My advisor, Randy Crane at UCLA, has a special gift with PhD students. He was somebody who suggested to me early on that you, as a teacher, have different affinities with students, and as a general rule I think this is true, but with some exceptions. David Sloane, as an exception, is good with students at every level: great with undergraduates, good with master’s students, wonderful with PhD students, and terrific with young scholars.
I struggled for years with undergraduates. I like them a lot, but I have been thinking about cities and justice for so damn long it’s hard for me to control my language and keep it approachable. I find them asking questions like “What’s pluralism?” Gaahhhhhhh that is something that they shouldn’t have to ask. I do better with undergraduates now than ever before, now that I have crafted classes that really reflect what I think is important and that I can be passionate about.
I’ve always gotten on master’s students, I suppose because I spent a number of years doing what they want to do professionally.
Young scholars I think generally see me as a bit of an Uncle Galahad Threepwood character, only tubby, which is fine by me. Galahad had many fine qualities as a older friend. In that world, I never have to do much, only encourage people to use their time well, try to have fun, try not to worry in an environment where it is impossible not to because of the neoliberal evils of the contemporary corporate mania in higher education. (It has so far not occurred to people that corporations are already better at being corporations than those of us who were never designed to be them, and it’s probably a losing strategy to imitate them when one is not a corporation. But what do I know?)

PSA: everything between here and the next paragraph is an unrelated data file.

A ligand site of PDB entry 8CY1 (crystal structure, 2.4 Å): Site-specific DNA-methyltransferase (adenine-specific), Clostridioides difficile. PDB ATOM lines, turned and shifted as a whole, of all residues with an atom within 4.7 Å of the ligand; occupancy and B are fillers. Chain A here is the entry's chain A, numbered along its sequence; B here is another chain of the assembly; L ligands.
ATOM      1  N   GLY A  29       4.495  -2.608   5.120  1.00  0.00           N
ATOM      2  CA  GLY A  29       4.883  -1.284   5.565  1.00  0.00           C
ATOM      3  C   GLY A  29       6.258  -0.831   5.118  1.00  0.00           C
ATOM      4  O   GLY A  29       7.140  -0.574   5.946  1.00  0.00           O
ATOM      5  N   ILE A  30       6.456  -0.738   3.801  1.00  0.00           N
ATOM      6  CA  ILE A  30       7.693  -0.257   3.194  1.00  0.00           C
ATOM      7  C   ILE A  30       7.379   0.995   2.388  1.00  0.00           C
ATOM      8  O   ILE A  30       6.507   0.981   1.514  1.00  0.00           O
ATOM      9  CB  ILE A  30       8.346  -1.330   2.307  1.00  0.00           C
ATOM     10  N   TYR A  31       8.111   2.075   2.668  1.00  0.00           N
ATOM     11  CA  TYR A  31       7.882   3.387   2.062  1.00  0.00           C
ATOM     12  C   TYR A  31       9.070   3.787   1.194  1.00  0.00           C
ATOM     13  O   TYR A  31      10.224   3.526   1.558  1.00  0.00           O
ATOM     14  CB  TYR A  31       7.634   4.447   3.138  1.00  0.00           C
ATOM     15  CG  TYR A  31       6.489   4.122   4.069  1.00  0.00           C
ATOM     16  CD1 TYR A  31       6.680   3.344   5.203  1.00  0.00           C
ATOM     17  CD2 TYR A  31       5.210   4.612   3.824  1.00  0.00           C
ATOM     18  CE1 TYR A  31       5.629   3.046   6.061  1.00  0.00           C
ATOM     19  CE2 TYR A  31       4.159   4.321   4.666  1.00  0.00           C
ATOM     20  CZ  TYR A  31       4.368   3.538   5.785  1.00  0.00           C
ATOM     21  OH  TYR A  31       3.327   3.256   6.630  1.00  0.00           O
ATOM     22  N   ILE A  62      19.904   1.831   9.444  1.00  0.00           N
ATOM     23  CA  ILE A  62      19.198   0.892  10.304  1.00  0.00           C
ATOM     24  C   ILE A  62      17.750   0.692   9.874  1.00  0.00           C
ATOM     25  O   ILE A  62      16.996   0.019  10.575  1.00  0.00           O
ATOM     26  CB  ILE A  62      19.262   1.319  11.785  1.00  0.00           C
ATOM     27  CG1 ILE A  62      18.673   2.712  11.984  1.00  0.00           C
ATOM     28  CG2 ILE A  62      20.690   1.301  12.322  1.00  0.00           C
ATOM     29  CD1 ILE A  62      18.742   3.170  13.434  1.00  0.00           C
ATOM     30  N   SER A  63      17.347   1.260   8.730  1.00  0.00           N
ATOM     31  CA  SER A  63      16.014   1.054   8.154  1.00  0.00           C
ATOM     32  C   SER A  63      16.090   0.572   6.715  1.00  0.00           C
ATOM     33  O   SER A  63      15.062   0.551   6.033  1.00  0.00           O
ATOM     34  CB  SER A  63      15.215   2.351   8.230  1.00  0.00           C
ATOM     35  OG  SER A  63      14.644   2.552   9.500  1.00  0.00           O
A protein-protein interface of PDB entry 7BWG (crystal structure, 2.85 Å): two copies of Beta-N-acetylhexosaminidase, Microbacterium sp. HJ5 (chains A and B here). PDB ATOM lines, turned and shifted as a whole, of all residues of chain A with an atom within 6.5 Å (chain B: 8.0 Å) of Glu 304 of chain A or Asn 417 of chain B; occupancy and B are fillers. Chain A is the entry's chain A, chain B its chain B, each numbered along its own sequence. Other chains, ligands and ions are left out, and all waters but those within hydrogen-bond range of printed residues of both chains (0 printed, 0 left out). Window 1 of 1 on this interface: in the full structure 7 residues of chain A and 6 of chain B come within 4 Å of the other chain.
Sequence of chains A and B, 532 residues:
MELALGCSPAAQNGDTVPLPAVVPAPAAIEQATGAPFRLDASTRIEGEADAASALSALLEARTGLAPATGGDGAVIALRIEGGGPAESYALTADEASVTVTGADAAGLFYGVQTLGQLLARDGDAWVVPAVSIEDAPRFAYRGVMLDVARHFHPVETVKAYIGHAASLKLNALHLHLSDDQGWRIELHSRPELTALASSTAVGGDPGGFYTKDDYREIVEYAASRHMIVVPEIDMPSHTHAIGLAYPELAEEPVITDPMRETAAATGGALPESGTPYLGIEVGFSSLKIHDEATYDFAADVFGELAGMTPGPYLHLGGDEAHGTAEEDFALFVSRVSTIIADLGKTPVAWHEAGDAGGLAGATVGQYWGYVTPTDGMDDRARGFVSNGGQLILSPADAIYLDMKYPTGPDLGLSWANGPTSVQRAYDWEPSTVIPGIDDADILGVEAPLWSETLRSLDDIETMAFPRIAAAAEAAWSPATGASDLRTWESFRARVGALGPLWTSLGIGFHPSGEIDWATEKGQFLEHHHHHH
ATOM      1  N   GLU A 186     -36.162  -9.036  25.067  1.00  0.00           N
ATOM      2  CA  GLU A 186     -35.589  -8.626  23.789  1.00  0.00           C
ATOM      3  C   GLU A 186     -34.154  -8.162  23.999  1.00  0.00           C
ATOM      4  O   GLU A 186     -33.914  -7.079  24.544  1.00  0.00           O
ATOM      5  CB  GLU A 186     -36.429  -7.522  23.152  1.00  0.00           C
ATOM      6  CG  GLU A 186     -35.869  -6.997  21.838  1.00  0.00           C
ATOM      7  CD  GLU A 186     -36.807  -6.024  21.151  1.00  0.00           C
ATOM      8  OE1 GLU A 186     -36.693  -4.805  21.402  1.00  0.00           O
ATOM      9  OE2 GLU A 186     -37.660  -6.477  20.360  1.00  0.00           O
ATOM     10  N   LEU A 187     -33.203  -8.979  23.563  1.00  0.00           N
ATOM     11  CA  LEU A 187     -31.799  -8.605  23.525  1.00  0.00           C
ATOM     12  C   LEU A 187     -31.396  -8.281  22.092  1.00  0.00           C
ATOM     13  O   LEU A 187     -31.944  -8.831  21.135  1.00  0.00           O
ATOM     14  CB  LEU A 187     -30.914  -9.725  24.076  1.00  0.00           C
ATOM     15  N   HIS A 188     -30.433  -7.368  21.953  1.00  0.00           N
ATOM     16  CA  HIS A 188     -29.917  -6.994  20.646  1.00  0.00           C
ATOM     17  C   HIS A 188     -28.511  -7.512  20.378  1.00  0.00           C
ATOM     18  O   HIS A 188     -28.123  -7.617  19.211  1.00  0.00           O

PhD students are a bit of a mystery to me. How do you teach research, particularly in an interdisciplinary environment? There is an alchemy in all teaching, an art of understanding what a student is struggling towards and how best to support them in getting there, and that becomes doubly difficult with PhD students simply because they are struggling to develop a project that is theirs and doesn’t exist yet. In a disciplinary environment, it’s possible to judge how well students have fundamentals down. As I am found of saying to students, for an interdisciplinary PhD, people have to “build the house you are going to live in.” It’s hard to know how to help them do that: you don’t know where they are going, and they don’t know where they are going, not really, not yet. It’s a process of combining theory and methods that work to define a way of looking at problems, and while there are archetypes, each student has to roll his own. And then the process of defining a research project, the first project, heats up, and that’s hard, too. Helping students structure their own work–learning to set their own parameters–is mystifying to me. How does it happen? I’m always surprised when I myself get anything done.